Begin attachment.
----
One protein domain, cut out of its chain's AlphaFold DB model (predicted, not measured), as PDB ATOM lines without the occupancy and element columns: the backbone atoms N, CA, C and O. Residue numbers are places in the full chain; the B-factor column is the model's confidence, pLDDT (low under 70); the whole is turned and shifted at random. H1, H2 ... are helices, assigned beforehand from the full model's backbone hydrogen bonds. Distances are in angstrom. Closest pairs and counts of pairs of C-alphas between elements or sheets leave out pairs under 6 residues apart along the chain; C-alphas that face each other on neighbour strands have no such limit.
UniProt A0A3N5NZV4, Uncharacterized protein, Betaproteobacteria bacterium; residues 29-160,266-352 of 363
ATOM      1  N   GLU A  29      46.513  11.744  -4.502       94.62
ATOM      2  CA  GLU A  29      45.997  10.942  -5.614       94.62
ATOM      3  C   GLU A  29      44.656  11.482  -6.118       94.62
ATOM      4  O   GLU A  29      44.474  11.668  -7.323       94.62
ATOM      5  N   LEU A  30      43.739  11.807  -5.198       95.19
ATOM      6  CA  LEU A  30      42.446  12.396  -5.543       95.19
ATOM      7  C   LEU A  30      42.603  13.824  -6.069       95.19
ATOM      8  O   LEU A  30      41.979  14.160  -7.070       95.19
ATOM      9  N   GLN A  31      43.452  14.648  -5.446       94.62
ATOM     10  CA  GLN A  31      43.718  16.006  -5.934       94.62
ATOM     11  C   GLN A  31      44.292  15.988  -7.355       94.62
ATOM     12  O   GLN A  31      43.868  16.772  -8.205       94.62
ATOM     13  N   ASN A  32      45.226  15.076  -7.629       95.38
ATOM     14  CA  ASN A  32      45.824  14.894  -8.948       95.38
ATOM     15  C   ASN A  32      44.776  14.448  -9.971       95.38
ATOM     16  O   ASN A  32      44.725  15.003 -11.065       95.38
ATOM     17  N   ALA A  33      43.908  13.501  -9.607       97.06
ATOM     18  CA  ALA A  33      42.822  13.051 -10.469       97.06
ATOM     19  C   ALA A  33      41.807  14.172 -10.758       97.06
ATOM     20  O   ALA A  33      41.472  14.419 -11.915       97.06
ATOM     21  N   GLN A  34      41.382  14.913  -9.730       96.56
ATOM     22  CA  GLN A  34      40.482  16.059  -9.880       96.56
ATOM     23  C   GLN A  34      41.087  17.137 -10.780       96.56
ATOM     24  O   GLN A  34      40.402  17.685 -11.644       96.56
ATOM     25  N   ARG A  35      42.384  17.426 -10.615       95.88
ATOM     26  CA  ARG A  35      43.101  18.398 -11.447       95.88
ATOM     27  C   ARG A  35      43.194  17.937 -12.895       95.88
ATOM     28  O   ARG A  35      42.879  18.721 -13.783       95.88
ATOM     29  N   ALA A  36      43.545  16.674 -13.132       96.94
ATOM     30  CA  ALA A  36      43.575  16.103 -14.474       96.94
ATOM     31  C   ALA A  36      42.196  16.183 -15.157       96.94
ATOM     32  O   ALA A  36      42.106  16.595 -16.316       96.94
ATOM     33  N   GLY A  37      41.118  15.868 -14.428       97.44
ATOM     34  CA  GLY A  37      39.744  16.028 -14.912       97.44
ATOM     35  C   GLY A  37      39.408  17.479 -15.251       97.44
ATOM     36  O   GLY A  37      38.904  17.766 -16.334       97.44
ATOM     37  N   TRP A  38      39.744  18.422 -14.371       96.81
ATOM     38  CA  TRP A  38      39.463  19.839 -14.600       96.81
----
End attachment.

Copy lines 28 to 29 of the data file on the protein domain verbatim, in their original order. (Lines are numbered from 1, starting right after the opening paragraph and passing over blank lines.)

ATOM     27  C   ARG A  35      43.194  17.937 -12.895       95.88
ATOM     28  O   ARG A  35      42.879  18.721 -13.783       95.88